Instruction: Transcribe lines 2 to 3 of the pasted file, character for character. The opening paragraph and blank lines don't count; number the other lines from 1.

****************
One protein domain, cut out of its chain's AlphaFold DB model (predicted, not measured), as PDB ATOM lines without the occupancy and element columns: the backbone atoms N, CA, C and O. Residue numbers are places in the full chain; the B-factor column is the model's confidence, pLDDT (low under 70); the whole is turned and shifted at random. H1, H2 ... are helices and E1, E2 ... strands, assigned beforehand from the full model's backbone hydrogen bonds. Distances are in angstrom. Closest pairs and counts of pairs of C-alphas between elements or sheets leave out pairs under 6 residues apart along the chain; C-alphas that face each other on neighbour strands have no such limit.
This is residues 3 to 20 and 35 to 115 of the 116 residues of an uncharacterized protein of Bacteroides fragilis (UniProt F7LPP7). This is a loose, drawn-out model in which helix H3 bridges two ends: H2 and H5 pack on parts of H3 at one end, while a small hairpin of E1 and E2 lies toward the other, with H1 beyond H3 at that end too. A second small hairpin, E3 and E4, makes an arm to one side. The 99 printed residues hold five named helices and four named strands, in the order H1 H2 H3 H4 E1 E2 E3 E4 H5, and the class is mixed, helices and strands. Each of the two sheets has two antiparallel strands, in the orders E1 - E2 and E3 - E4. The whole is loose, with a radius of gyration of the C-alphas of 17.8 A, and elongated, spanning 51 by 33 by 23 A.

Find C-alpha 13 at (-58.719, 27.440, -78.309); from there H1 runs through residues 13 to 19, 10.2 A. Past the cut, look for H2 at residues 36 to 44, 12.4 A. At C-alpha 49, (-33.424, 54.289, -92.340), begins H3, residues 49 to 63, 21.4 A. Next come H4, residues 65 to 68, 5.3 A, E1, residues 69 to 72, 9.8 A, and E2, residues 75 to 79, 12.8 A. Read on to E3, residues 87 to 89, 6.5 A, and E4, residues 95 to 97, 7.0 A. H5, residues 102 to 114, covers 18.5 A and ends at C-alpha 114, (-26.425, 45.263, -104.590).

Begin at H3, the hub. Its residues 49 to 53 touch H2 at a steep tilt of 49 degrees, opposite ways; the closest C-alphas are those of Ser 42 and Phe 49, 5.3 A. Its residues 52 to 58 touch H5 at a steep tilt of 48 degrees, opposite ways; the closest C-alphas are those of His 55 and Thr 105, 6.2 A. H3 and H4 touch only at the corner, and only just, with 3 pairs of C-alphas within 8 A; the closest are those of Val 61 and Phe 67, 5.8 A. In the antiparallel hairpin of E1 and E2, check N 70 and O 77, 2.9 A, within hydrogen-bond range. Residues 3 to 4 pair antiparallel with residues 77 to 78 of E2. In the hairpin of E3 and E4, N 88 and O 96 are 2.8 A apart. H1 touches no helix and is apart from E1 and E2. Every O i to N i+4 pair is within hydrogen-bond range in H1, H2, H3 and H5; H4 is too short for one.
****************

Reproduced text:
Find C-alpha 13 at (-58.719, 27.440, -78.309); from there H1 runs through residues 13 to 19, 10.2 A. Past the cut, look for H2 at residues 36 to 44, 12.4 A. At C-alpha 49, (-33.424, 54.289, -92.340), begins H3, residues 49 to 63, 21.4 A. Next come H4, residues 65 to 68, 5.3 A, E1, residues 69 to 72, 9.8 A, and E2, residues 75 to 79, 12.8 A. Read on to E3, residues 87 to 89, 6.5 A, and E4, residues 95 to 97, 7.0 A. H5, residues 102 to 114, covers 18.5 A and ends at C-alpha 114, (-26.425, 45.263, -104.590).

Begin at H3, the hub. Its residues 49 to 53 touch H2 at a steep tilt of 49 degrees, opposite ways; the closest C-alphas are those of Ser 42 and Phe 49, 5.3 A. Its residues 52 to 58 touch H5 at a steep tilt of 48 degrees, opposite ways; the closest C-alphas are those of His 55 and Thr 105, 6.2 A. H3 and H4 touch only at the corner, and only just, with 3 pairs of C-alphas within 8 A; the closest are those of Val 61 and Phe 67, 5.8 A. In the antiparallel hairpin of E1 and E2, check N 70 and O 77, 2.9 A, within hydrogen-bond range. Residues 3 to 4 pair antiparallel with residues 77 to 78 of E2. In the hairpin of E3 and E4, N 88 and O 96 are 2.8 A apart. H1 touches no helix and is apart from E1 and E2. Every O i to N i+4 pair is within hydrogen-bond range in H1, H2, H3 and H5; H4 is too short for one.